LVGL for International GUI Design

LVGL for International GUI Design

Creating a high-quality user interface that can run on embedded systems is a challenging task, and that’s doubly (or perhaps triply) true if it’s intended for an international user base.

As with any difficult job, however, it becomes much more manageable with the right tools. Read on to learn the basics of one such tool, LVGL, and its associated utilities.

Getting Started with LVGL

In order to develop with LVGL, it will need to be ported to your platform of choice.

First, pull the latest release of LVGL into a project configured for your target and create “lv_conf.h” from the included template. This file contains a variety of parameters for tweaking the library’s behavior, but they can be left at their default values for now. Add a call to lv_init to your program, ensuring it’s in a location where it will occur before any other LVGL functions are called.

Next, you will need to define drivers for the display showing your UI and any input devices used to interact with it. The specifics of these drivers will vary greatly from project to project, and LVGL already has excellent documentation on porting, so only the general structure will be covered here.

In simple cases, you will only need to allocate some memory to act as a draw buffer, define the resolution of the display, and implement a function to send the information LVGL places into the draw buffer to your screen. The example below shows a basic setup, but additional configuration options exist to implement things like double-buffering or screen rotation.

 static lv_color_t draw_buffer[SCREEN_HOR_RES * SCREEN_VER_RES / 10];
static lv_disp_drv_t disp_drv;
static lv_disp_draw_buf_t disp_buf;

void flush_buffer_callback(lv_disp_drv_t* disp_drv, const lv_area_t* area, lv_color_t* color_p);

lv_disp_t* lvgl_display_port_init()
    //configure any platform specific peripherals here

    //set up draw buffer
    lv_disp_draw_buf_init(&disp_buf, draw_buffer, NULL, SCREEN_HOR_RES * SCREEN_VER_RES / 10);

    //initialize display driver

    //configure display driver
    disp_drv.draw_buf = &disp_buf;
    disp_drv.hor_res = SCREEN_HOR_RES;
    disp_drv.ver_res = SCREEN_VER_RES;
    disp_drv.flush_cb = flush_buffer_callback;

    //set optional fields to customize display driver here
    //finalize driver setup
    return lv_disp_drv_register(&disp_drv);

void flush_buffer_callback(lv_disp_drv_t* disp_drv, const lv_area_t* area, lv_color_t* color_p)
    /* copy pixels from 'color_p' to the area of the screen described by 'area' */

Configuring an input device follows a similar process. Use lv_indev_drv_init to set up the driver, define its type, attach a function for reading its value, and register it using lv_indev_drv_register.

 static lv_indev_drv_t indev_drv;
void input_read(lv_indev_drv_t *indev_drv, lv_indev_data_t *data);

void lvgl_indev_port_init(void);
    //configure any necessary platform specific peripherals here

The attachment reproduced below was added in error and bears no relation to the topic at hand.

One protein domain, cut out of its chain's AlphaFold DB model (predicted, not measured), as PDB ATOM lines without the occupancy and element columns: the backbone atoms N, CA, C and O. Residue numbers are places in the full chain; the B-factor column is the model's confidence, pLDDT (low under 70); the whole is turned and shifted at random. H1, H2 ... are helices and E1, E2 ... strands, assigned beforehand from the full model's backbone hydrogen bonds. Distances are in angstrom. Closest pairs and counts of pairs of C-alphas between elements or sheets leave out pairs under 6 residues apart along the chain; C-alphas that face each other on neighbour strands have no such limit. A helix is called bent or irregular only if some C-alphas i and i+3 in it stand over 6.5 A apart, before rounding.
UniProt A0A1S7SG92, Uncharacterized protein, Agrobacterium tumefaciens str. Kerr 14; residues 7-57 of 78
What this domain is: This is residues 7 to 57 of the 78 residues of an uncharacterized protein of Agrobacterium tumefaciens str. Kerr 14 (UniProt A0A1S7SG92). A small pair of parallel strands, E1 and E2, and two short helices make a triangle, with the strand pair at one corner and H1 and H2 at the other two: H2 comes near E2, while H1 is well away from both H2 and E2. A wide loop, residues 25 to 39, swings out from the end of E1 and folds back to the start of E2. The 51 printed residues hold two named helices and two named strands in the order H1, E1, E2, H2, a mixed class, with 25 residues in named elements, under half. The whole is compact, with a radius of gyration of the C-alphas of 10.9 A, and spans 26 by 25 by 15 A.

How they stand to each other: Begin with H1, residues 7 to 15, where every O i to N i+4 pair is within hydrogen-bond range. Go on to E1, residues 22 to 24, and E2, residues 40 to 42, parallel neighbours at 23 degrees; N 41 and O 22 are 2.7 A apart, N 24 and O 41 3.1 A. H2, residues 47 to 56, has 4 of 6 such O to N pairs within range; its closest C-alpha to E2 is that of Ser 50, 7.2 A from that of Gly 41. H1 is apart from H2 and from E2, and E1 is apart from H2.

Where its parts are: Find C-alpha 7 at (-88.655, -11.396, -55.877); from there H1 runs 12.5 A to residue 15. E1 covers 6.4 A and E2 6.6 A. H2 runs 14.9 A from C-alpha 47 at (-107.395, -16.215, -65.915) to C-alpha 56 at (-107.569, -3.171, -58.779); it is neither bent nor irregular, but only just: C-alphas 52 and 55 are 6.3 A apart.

//set up input device driver

    //configure input device driver
    indev_drv.type = LV_INDEV_TYPE_POINTER;
    indev_drv.read_cb = input_read;
    //finalize driver setup
    lv_indev_t* touch_indev = lv_indev_drv_register(&indev_drv);

void input_read(lv_indev_drv_t *indev_drv, lv_indev_data_t *data)
    /* Read location from input device (i.e. last touch location on a touchscreen) */

    /* Read state from input device (i.e. is a touchscreen currently being touched) */

    /* Store current location (x, y) and state (pressed, released) in 'data' */


With the display and input device drivers implemented, the final step is to create an environment for LVGL to run in. In simple applications, this might be an infinite loop at the end of main function, while more complex applications may utilize an RTOS (real-time operating system) and give LVGL its own thread. Many approaches will work as long as lv_tick_inc and lv_timer_handler are called periodically, with lv_tick_inc occurring at least as frequently as lv_timer_handler.

Note that LVGL functions are not inherently thread-safe or interrupt-safe; if using interrupts or an RTOS, utilize synchronization tools like mutexes or take care to limit calls to LVGL such that they cannot overlap.

With all of the above in place, LVGL should be ready to use.

Internationalization Tools

In addition to the base library, LVGL has several supplementary tools to aid in development. When creating a UI for an international user base, two such tools stand out as essential: LVGL’s internationalization library, which provides simple tools for text substitution, and LVGL's font converter, which allows a developer to parse glyphs from several fonts into a single file for use with LVGL.

For both of these tools, you will need node.js (at least version 14) and the package manager it comes bundled with (called npm). You can download them here. Sticking with the default installation options will work for the tools covered here.

After installing, ensure that both node.js and npm are added to your system PATH. Open command prompt, and install the font converter with npm i lv_font_conv -g and the internationalization library with npm i lv_i18n -g. Both tools should now be usable in your project.